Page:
Dagon, by Fred Chappell

Bill Ryan

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I n 1923, before his so-called Cthulhu Mythos had been cemented – before, in fact, his seminal story “The Call of Cthulhu” had been written – H. P. Lovecraft’s “Dagon” was published in Weird Tales. The story had been written six years earlier, and like his subsequent, more famous fiction would describe, “Dagon” focused on its unnamed narrator’s experience in discovering a secret world of evil, gigantic, god-like figures. In the case of “Dagon”, these beings rose from the depths of the ocean rather than outer space. But placing his Elder Gods in either made sense. In Lovecraft’s time, what humanity didn’t know about the dark unknown of the oceans pretty well matched what we didn’t know about the cosmos. And things haven’t changed that much since then.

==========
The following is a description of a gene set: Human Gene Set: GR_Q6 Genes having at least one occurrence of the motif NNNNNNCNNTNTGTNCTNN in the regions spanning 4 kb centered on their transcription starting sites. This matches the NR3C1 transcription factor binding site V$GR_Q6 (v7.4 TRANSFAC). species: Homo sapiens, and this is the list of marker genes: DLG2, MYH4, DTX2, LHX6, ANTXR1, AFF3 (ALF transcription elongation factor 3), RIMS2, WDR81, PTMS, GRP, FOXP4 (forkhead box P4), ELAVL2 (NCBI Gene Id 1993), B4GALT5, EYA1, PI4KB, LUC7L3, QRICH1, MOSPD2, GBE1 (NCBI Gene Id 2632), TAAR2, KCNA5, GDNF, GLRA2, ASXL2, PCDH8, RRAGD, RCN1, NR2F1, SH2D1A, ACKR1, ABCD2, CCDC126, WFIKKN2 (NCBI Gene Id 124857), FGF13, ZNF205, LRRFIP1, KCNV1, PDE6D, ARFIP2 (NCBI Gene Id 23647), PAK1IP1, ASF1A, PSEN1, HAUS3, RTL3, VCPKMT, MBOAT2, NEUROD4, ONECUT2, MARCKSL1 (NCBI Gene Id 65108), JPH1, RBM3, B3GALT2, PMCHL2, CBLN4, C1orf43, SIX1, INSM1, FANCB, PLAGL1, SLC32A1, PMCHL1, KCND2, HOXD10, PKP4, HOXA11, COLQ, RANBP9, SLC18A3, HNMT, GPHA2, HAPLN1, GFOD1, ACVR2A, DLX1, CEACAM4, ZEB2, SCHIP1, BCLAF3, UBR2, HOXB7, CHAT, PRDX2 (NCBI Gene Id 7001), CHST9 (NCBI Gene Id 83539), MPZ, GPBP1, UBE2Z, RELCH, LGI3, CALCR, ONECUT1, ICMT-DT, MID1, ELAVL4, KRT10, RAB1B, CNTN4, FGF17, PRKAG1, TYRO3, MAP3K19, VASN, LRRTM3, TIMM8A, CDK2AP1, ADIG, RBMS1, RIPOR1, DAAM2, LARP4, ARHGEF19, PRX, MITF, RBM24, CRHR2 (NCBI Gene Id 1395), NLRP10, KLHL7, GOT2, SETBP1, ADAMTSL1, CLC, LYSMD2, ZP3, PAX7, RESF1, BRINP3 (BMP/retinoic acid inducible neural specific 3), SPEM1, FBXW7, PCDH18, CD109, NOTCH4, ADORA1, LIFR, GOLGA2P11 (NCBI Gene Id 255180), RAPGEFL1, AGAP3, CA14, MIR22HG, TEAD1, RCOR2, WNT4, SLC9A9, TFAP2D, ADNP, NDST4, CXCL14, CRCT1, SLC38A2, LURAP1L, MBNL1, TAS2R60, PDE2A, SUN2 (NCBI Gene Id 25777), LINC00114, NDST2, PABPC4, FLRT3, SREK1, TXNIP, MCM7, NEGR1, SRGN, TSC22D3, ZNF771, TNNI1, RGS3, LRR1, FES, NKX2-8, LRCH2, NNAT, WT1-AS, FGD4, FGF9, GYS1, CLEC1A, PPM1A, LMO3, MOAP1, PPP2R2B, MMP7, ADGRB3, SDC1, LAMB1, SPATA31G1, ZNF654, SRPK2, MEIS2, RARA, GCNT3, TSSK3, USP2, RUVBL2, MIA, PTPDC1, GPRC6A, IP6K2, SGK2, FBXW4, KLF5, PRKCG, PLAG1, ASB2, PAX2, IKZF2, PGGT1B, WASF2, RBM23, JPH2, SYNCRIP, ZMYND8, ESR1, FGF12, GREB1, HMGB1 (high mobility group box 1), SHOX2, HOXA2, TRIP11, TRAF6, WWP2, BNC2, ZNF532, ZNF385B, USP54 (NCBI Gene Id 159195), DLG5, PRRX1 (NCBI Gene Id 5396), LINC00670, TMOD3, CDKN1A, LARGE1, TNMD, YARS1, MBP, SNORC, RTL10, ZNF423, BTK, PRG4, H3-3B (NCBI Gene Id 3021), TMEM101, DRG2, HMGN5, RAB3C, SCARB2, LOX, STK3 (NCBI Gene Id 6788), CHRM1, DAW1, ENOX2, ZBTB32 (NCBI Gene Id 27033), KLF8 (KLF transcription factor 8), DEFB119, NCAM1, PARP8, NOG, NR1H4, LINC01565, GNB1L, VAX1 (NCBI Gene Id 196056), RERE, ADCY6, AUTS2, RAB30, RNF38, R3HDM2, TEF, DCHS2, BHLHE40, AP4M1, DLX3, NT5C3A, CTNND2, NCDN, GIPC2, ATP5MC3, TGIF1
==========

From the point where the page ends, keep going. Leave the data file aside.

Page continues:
I’m on record as being something of a skeptic when it comes to Lovecraft. There’s no need to re-litigate that here, but I’ll go ahead and admit that “Dagon” is one of his better stories (his very short stories tend, in my view, to be better than his longer ones, and “Dagon” is pretty short). I particularly like the way he describes the key moment, when the narrator sees the aquatic god Dagon himself (or Himself). Spoiler, I guess: